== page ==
Resources » .NET programming » WCF/Webservices

Implementing Session in WebService


Last Updated:   Category: WCF/Webservices    
Author: Member Level: Gold    Points: 30



As we all know that all web applications are stateless and webServices are no exceptions.There are various techniques of state management in web applications viz
Hidden Fields
ViewState
Session
Application
Cache
HttpCookies
HttpContext
Since web services don’t have any user interface we can’t use Hidden fields and ViewState for maintaining state. Here in we will discuss how to maintain session in web services.
In my previous post regarding web services attributes http://www.dotnetspider.com/resources/16088-Web-Services-Attributes.aspx. I have specified what all attributes a web service can have and what is the use of each attribute. Let’s talk in depth about EnableSession attribute:-

The EnableSession property is a Boolean property and allows us to enable sessions (this requires the use of the proxy object, which will be discussed in another article). Without the proxy object, this web property cannot be implemented as the property is discarded as soon as the value is assigned to it. Without a proxy object, only one request is allowed per session, and assigning a value to the property itself is a request and therefore the session is ended just after.
Now just have a look at the below code
[WebMethod]
public void SetSessionVariable(string str)
{
Session["id"] = str;
}

[WebMethod]
public string GetSessionVariable()
{
if ( Session["id"] != null )
return Session["id"].ToString();
else
return "Nothing in Session";
}
When you run this code for the first time It will give Object reference error in SetSessionVariable function since Session is not enables and thus Session object will be null.
To get around this issue you just need to tweak the WebMethod attribute a bit.Append the WebMethod attributes to the functions to enable sessions.


[WebMethod(EnableSession=true)]
public void SetSessionVariable(string str)
{
Session["id"] = str;
}

[WebMethod(EnableSession=true)]
public string GetSessionVariable()
{
if ( Session["id"] != null )
return Session["id"].ToString();
else
return "Nothing in Session";
}
Now try to run this sample by writing the following code
localhost.Service obj = new localhost.Service();
obj.SetSessionVariable(“Some Value”);
MessageBox.Show(obj. GetSessionVariable().ToString());
What Happened this time?Did we get the value this time round from session?What have we done wrong……………
Well the web service code is ok but since web Services are stateless where will they store the session information. System.Net.CookieContainer class comes to the rescue.Since web services are a complete framework you will find a lot of things when you have just created them by writing a simple function one og the things is a CookieContainer property.Yeah you have to set this property to get the session thing working for you.
So here goes the complete code

localhost.Service obj = new localhost.Service();
System.Net.CookieContainer container= new System.Net.CookieContainer();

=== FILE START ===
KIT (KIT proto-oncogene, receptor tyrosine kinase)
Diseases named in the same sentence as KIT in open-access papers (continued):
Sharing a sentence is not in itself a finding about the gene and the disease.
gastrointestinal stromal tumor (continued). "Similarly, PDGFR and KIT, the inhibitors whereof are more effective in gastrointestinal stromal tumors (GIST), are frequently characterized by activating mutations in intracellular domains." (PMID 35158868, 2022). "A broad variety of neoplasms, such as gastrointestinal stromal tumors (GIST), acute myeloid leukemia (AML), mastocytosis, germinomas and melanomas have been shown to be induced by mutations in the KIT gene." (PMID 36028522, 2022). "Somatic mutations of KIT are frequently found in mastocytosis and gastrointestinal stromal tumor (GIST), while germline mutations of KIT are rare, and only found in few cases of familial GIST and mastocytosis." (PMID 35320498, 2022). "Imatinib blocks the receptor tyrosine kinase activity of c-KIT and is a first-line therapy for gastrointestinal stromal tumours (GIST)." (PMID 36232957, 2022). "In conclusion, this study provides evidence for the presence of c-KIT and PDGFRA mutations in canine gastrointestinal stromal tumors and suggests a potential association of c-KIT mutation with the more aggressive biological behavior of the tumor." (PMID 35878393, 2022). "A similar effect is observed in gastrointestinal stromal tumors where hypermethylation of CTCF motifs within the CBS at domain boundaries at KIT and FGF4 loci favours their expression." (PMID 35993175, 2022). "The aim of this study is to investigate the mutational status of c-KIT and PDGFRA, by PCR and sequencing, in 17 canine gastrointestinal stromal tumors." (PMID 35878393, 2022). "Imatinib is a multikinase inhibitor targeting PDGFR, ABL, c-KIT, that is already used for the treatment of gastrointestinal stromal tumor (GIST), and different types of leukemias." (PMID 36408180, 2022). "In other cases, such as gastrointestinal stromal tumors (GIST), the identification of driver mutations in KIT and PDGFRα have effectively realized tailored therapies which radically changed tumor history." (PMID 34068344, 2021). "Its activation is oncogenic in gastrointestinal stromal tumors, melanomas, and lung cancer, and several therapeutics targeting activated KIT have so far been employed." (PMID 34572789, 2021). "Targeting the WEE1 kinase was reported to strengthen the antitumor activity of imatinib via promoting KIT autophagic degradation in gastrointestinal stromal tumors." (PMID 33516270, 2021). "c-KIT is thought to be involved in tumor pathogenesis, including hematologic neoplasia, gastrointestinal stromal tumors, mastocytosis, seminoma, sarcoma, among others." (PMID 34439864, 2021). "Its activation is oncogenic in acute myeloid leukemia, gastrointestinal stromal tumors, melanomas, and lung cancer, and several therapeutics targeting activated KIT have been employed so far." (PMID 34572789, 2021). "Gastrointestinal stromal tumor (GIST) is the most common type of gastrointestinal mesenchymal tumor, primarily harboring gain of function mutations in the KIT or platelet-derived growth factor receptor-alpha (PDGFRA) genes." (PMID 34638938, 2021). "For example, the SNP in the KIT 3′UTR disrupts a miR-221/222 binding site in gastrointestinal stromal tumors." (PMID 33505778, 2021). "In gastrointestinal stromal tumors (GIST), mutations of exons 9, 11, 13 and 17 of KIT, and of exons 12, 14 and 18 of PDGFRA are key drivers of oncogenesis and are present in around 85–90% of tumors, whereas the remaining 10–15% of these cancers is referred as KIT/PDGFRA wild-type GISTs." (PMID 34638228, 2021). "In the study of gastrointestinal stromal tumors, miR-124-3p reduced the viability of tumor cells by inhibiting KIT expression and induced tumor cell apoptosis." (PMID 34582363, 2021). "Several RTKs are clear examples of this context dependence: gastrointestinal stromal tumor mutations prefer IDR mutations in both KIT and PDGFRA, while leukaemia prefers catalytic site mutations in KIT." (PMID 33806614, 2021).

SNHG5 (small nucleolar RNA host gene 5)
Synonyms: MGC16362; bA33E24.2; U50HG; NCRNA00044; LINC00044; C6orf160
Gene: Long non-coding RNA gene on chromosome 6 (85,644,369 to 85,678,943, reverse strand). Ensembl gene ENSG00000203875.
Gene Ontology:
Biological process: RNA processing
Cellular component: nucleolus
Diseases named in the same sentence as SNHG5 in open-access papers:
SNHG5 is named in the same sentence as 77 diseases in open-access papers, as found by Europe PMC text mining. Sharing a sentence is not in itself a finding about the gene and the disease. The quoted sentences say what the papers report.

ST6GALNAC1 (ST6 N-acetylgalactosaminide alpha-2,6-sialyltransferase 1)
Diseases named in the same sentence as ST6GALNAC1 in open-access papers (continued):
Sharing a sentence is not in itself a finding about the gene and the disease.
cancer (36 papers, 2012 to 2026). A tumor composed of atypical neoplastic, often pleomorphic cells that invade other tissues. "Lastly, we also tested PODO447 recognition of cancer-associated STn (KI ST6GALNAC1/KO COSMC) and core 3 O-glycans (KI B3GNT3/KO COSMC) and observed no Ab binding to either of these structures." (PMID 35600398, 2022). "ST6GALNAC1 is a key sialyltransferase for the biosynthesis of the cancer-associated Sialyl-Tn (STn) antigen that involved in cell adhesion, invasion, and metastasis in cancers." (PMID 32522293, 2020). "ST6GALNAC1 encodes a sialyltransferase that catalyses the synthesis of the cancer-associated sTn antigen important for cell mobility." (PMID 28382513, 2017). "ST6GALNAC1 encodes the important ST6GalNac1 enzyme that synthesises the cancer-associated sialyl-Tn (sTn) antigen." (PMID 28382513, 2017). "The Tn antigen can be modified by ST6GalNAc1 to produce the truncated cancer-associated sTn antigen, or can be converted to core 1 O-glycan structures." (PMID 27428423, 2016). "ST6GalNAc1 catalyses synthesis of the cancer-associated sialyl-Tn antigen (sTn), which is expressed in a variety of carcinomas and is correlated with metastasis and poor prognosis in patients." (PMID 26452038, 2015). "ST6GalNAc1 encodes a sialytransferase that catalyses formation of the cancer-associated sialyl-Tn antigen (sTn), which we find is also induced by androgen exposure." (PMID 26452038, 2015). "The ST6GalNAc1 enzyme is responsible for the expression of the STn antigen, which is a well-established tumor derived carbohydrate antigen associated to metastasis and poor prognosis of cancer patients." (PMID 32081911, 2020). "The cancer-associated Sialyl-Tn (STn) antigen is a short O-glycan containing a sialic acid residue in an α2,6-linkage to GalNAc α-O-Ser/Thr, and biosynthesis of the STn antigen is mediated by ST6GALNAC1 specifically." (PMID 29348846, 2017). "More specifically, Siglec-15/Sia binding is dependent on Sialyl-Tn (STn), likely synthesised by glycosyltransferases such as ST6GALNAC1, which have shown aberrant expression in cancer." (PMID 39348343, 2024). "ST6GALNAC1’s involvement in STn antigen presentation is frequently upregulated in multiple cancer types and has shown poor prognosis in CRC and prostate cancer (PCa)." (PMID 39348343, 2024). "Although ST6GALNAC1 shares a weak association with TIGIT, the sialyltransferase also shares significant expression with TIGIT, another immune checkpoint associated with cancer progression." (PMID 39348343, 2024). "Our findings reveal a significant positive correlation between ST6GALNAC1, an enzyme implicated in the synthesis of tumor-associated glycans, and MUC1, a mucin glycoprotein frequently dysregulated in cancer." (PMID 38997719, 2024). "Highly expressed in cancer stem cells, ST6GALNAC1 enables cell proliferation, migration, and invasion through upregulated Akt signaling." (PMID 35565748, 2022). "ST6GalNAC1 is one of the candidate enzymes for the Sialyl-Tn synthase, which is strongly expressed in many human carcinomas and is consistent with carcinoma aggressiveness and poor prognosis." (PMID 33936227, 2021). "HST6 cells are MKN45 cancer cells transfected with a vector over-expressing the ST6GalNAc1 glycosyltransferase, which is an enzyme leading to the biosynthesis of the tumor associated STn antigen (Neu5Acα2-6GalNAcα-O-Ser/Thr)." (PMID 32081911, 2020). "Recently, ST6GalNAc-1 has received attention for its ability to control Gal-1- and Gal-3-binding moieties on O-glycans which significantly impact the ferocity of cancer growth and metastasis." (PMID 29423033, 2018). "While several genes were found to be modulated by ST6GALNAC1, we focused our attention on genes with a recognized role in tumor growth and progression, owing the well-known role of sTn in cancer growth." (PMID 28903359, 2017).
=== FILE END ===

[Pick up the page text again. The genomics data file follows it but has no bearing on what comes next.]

obj.CookieContainer=container;
obj.SetSessionVariable(“Some Value”);//Sets value in session
MessageBox.Show(obj. GetSessionVariable().ToString());//Retrieves value from Session


Did you like this resource? Share it with your friends and show your love!

Responses to "Implementing Session in WebService"
Author: Rahul Sharma    28 May 2008Member Level: Silver   Points : 2
Excellent article! Thanks a lot, I tried this and my application is able to mantain sessions on webservice. Please do let me know about the web service security with examples. It would be great help for me as this.



Author: vijayavasavi narapuram    29 May 2008Member Level: Silver   Points : 2
Hi,
Very nice article..Thanks for posting this article in dotnet spider...



Author: Kumar Velu    30 May 2008Member Level: Gold   Points : 2
Excellent article!


Author: Sarfraz Ahmad    30 May 2008Member Level: Silver   Points : 2
Nice article !


Author: ramesh.v    30 May 2008Member Level: Bronze   Points : 2
hi this is very nice article


Author: suhati gupta    30 May 2008Member Level: Silver   Points : 2
very important and good article.Thanks


Author: kannammal    29 Dec 2009Member Level: Bronze   Points : 0
test


Author: Sharad Sharma    29 Mar 2010Member Level: Gold   Points : 0
Its a good article... Please keep on sending such articles.

Thanks!



Author: Durga Prasad    30 Mar 2010Member Level: Gold   Points : 0
Thank You for sharing


Author: Mallikarjuna    30 Mar 2010Member Level: Gold   Points : 0
very Nice Article....... keep on posting

Regards.
C.Mallikarjuna



Author: T.C.P.Elavarasu    18 Nov 2010Member Level: Silver   Points : 1
Hi shakti Singh,
I appreciate your good work. At the same time this article will be complete only when you explain about maintaining session in Webservice WITHOUT COOKIES



Author: vishnu    20 Nov 2010Member Level: Bronze   Points : 0
Thanks so much for this article.

Vishnu



Author: Naveen Chauhan    07 Jan 2011Member Level: Gold   Points : 0
Great work man.....keep it up


Author: Ravindran    07 Jan 2011Member Level: Diamond   Points : 0
Excellent Aritical

easily udnerstand session in webservice

Good work



Author: Siva Prasad    07 Jul 2012Member Level: Gold   Points : 1
In this line I got error as CookieContainer is not a property of proxyObject:
proxyObj.CookieContainer = containerObj;

Then I generated property in references.cs as below. Then error gone. Is it correct?

public System.Net.CookieContainer CookieContainer { get; set; }



Author: Siva Prasad    07 Jul 2012Member Level: Gold   Points : 0
I have implemented your code, Every time "Nothing in Session" kind of alert message box coming to me. What might be the reason. Can you tell me? Shall I send my code here?


Author: rajesh kumar parbat    20 Jul 2012Member Level: Gold   Points : 0
Nice One Article


Author: Sumit Pyne    28 Aug 2012Member Level: Silver   Points : 0
Thanks for sharing very informative article.
But One doubt, I have provided the following code in an asmx file.



[WebMethod(EnableSession = true)]
public void setData(string mode)
{
ABC obj;
obj = (ABC)System.Web.HttpContext.Current.Session
["MODE"];
obj.Type = mode;
}



I called this service from Javascript which in turns call the webmethod of this asmx service and set the session object with the value provided as input. We found the session object("MODE") with updated vale, is available in the web server.